Kyle Caldwell, President and CEO of the Council of Michigan Foundations, engaged in a listening tour with stops throughout Michigan to speak with members about their work, experiences with CMF, and what they see for the future of philanthropy in Michigan. As a member organization of CMF, the Community Foundation for Southeast Michigan participated in the Detroit listening tour session. Along with CFSEM staff members, we also had participation from a representative from our Youth Advisory Committee (YAC).
The Community Foundation’s Youth Leadership project was established in 1991 with a $1 million challenge grant from the W.K. Kellogg Foundation. These funds established an endowed youth fund that would, in perpetuity, involve young people in reviewing grant proposals from organizations that benefit youth in southeast Michigan. Our YAC (which includes 20 middle and high school students from across the region) oversees this fund, and makes grant recommendations to the CFSEM Board of Trustees on grants ranging from $2,500 to $20,000, for programs and projects that are designed to benefit youth and promote youth leadership in our region.
Youth Advisory Committee member, John, a student at University of Detroit Jesuit High School, attended the tour and wanted to share a reflection:
Uniting to Make a Difference
I was invited to go to a listening tour for Kyle Cadwell, President and CEO of CMF. I expected the event to be more like a speech, where I was only one listener in a full auditorium to hear from Mr. Cadwell, but when I arrived I saw something very different. When I walked into the room where the event would take place I didn’t see a theater with a few hundred seats, but instead a small meeting room, with only six tables. I was the youngest by about twenty years, in a room with CEOs, CFOs, executives, and directors. To say I felt out of place would be an understatement.
As we took our seats and started the event, it differed even further from my expectations. This was not Mr.Cadwell touring the state as we would listen his speech, but he was touring the state to listen to our answers to three nebulous questions:
- What are the opportunities, trends, and challenges you see for Michigan philanthropy?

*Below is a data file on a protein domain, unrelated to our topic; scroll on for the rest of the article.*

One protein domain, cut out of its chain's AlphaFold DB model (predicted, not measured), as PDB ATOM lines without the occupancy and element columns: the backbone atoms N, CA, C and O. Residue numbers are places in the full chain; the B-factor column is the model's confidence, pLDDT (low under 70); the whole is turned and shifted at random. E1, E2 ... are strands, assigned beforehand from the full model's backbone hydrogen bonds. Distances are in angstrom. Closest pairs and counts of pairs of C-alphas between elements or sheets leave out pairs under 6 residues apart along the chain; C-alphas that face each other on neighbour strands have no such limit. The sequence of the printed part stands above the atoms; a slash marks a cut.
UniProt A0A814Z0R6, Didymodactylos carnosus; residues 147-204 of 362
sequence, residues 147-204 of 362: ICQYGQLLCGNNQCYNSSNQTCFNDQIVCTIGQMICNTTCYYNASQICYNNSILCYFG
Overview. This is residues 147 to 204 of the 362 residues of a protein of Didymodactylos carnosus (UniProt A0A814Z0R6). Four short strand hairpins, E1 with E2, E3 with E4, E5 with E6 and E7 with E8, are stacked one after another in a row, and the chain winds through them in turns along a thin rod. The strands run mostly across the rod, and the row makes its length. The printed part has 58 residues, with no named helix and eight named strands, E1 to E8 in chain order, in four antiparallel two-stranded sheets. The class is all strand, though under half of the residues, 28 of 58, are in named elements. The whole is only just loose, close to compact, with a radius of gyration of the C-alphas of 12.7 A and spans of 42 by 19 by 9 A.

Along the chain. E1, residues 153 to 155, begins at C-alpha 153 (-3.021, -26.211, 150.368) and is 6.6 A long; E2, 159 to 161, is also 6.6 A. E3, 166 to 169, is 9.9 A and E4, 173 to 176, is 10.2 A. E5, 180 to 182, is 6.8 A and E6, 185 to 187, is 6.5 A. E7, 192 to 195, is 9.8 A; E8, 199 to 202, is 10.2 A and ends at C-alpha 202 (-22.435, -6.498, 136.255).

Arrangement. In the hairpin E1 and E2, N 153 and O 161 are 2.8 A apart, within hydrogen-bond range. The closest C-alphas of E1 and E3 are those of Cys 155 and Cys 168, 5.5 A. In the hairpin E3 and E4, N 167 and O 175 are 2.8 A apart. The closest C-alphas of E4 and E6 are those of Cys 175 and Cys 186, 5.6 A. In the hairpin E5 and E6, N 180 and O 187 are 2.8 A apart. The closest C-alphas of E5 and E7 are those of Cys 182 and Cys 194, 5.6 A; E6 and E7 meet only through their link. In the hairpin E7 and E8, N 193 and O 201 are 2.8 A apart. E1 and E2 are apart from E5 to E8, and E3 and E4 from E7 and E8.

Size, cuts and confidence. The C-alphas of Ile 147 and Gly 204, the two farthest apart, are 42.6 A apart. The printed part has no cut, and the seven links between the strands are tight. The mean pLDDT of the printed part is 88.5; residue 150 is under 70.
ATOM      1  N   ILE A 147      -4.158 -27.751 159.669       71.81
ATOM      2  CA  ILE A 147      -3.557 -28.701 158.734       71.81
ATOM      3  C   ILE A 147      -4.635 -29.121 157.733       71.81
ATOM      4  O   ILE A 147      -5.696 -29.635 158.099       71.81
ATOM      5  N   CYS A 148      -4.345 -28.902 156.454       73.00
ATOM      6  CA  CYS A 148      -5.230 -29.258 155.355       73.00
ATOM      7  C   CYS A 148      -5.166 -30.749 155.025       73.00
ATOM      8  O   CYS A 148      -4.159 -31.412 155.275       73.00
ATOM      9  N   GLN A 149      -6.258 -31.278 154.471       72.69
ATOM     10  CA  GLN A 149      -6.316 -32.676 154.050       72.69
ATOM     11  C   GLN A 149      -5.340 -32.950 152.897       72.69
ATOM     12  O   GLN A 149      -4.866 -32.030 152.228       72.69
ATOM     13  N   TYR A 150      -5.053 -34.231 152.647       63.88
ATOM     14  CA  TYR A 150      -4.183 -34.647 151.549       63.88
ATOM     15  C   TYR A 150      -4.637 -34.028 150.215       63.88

- What is the most important roles CMF can play to address these opportunities, trends, and challenges?
- What are new leadership roles you see for Michigan philanthropy and CMF?
We were seated at the tables to discuss our answers as small groups, then have one person from our table present to the group at large. Although many of the answers to these questions were about obscure pieces of tax legislation, or minute details on how a foundation runs that went over my head and never crossed my mind, I did hear many answers relating to a common thread.
Two of the people sitting at our table were from a utilities company that was just starting to branch out into philanthropy. One of the challenges that they brought up was the issue: how does a new foundation find organizations to fund grants for? How should philanthropy and private sector collaborate for a larger and more effective impact? Their problems were on how to better communicate, with their parent company or with the nonprofits that are being donated to.
Another lady sitting at our table was from a private foundation. She was experienced in the field and she brought up how oftentimes many organizations have small solutions to symptoms, because although we know how to solve the root issues, no one organization is strong enough by itself. This piece meal and fractured approach led to much less efficient and effective approach than what could be done if there was a singular foundation with all the same resources coordinating solutions to issues. She discussed how the CMF could take a leadership role by facilitating interaction between foundations and projects to have a holistic approach. Her solutions promoted better communication between foundations.
One person from another table remarked on the difficulty of getting information from the higher echelons of philanthropy to the common everyday citizen, where most donations come from. While charitable organizations or policy makers talk about food scarcity, or food deserts, there is a large disconnect when most people simply talk about hunger. Someone else from a different table elaborated on this problem of communication, saying that one way to improve communities and foundations is to have more diversity in those who in work in foundations and other charitable organizations. Foundations should recruit more minorities, the oppressed, the youth, because a varied approach can more easily relate to a varied audience.
I realized that communications is fundamental to the function of all of these organizations, and the best way to improve the way things work is to have more meaningful communication. Strengthening the bonds between private corporations, small non for profits, philanthropic organizations, and everyday citizens will lead to a strong unified front to work on fundamentally improving our society. Wrongs will be righted when we are united, and it is our responsibility to strive together for a better future.
Photo: YAC Members 2019